by Anne Moul
They come as supplicants, lining up at the rail, hands cupped to receive the bread, some with their eyes down, some looking up at the altar, a few making eye contact. Most kneel, those with rickety knees stand, some hold infants or fuss with toddlers squirming beside them. I speak softly, gently, crouching down to allow a child to dip the wafer in the cup, instructing a visitor about what to do, clasping someone’s hands to help steady their hold on the chalice. These are intensely private moments and it’s as though we are meeting each other in a place that no one else can see.
There is nothing slapdash about communion in the Episcopal church. We are a denomination steeped in tradition, so we tend to do things properly, respectfully and with reverence. There is an exquisite beauty in the formal ritual, in the reciting of ancient words, in the vestments and organ music, in simply occupying a space that does not look like the commercial world we inhabit the rest of the week. Our church offers a brief respite from the constant bombardment of the secular.
The rail itself is the great leveler. We are all the same at this table, cushioned on the beautifully embroidered kneelers, we cling to the Good News that the body and blood of Christ will save us from whatever awaits at the end. We feed everyone; the faithful weekly regulars, the Christmas- and Easter-only attendees, the homeless man who smells bad, (and around whom people jostle to avoid sipping from the cup after him) the young man with disturbing piercings and an unnaturally red beard, the elderly parish matriarch gripping her walker in a haze of dementia, guided by her husband, now gaunt and ravaged by cancer himself. Their adult daughter walks behind them. “I’m the spotter,” she whispers with a sad smile. No one is turned away even though as our rector once said, “I know there are people at the rail who would just as soon stab me in the back as talk to me, but none of it matters in that moment.”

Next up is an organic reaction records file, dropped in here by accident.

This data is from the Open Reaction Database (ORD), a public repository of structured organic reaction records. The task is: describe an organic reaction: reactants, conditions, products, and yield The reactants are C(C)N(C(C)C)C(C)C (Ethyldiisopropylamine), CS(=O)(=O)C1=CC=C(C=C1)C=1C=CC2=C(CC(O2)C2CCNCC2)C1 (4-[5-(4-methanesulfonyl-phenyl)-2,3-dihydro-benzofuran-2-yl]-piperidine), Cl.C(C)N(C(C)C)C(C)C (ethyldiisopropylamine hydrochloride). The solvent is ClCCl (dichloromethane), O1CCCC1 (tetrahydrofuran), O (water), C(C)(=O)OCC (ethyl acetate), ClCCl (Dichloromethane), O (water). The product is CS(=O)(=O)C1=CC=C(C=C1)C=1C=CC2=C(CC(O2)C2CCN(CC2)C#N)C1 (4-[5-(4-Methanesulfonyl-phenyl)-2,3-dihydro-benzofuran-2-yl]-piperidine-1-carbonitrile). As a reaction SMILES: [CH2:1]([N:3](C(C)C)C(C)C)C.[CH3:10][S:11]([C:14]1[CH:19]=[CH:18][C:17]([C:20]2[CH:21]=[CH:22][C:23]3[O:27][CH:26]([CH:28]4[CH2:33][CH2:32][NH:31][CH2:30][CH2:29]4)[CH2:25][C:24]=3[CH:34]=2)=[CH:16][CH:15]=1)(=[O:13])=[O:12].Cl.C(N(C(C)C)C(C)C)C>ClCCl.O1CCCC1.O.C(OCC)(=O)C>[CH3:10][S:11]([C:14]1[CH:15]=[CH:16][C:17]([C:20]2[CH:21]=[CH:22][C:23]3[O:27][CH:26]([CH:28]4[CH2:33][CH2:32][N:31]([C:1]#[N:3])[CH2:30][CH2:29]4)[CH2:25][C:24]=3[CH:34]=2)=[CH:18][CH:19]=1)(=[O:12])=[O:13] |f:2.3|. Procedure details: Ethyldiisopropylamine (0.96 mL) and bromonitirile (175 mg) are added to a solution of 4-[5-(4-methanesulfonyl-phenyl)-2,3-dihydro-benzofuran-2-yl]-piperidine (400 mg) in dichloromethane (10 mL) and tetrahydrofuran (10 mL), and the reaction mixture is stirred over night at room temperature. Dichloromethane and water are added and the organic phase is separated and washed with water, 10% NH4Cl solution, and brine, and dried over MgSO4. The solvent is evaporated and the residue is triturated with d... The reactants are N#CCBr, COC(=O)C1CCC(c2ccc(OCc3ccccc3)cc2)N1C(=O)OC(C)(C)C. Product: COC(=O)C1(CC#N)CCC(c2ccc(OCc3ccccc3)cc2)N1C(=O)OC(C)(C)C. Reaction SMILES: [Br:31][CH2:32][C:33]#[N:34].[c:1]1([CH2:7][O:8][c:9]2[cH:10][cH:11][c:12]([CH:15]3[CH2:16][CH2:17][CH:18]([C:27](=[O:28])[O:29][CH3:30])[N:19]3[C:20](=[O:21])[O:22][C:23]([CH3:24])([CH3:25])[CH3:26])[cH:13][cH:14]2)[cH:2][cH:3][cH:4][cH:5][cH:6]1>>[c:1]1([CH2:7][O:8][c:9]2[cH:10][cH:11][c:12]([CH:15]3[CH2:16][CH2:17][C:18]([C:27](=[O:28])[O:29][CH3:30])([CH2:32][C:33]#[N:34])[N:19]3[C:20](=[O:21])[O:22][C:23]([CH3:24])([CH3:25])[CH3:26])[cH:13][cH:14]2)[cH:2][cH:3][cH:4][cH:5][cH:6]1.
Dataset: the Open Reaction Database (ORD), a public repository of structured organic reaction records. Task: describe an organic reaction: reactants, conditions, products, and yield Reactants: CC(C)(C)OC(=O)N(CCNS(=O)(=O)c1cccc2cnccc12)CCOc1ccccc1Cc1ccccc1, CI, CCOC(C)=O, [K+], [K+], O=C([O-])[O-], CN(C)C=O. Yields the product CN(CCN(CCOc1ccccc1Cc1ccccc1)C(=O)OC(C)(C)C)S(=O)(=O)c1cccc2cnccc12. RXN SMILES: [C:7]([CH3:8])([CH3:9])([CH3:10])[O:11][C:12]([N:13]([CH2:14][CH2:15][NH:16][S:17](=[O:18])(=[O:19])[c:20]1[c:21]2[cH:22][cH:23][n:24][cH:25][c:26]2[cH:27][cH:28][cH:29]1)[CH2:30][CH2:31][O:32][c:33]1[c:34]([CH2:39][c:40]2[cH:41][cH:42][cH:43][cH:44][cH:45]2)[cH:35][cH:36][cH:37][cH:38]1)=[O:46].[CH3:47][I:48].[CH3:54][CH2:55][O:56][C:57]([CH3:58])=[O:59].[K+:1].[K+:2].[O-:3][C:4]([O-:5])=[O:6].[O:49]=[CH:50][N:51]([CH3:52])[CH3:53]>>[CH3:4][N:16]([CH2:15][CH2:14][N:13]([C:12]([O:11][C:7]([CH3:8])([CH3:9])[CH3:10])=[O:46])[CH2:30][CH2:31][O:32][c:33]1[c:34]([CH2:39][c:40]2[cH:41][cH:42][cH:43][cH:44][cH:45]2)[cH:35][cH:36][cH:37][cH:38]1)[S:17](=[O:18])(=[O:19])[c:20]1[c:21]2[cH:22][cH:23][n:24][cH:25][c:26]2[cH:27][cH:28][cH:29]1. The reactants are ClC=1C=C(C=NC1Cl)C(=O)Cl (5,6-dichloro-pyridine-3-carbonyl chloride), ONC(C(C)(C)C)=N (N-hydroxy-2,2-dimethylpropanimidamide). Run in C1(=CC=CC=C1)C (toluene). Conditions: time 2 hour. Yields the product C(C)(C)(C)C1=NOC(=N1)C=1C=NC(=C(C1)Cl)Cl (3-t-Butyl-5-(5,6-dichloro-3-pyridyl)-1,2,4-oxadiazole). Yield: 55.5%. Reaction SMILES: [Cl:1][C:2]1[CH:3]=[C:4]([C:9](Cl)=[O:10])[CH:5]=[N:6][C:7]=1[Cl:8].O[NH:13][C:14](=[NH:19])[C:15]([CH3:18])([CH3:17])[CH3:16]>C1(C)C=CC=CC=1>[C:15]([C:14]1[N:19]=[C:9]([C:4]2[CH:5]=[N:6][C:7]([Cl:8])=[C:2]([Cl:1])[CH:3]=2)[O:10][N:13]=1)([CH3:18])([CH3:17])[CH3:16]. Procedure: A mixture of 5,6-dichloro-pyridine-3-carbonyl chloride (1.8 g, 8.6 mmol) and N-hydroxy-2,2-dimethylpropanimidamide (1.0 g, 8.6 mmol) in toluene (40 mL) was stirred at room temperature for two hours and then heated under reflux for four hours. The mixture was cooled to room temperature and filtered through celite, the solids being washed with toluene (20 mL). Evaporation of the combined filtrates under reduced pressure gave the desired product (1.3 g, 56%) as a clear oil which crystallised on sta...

I know which parishioners are sippers or dippers—common cup or intinction, although that can vary depending on the prevalence of colds and stomach flu. I know who needs gluten free wafers. I know who likes to hold the chalice with their own hands. I know whose children take communion and whose children receive a blessing. I respect those recovering from addiction who cross their arms when the cup is presented. I am especially careful with the lady who still wears enormous hats because I can’t see the chalice once she tips her head down. I wipe the rim of the cup with the starched purificator while I turn it to offer the next person a clean place to sip, a precarious move when the chalice is overly full. I know to pick up a dropped wafer and eat it myself. At the end of communion, I drink whatever consecrated wine the ushers haven’t polished off which occasionally results in a mild rush of pre-coffee hour warmth coursing through my body.
I’m not sure what spurred me to leave my comfortable home in the choir stalls and venture behind the rail. It might have been because my father was ill and it would make him proud and I thought there might come a time when I would need to give him communion. (There was.) But the first time I served I was nervous. Having grown up in the days before female acolytes, it felt disconcerting to be on the other side of the rail, like being admitted to an exclusive club where I wasn’t sure I belonged. Suddenly I was a performer instead of an audience member. Would I drop something, spill something, forget my lines, accidentally bump into the rector as we did our carefully choreographed dance around the limited space of the altar?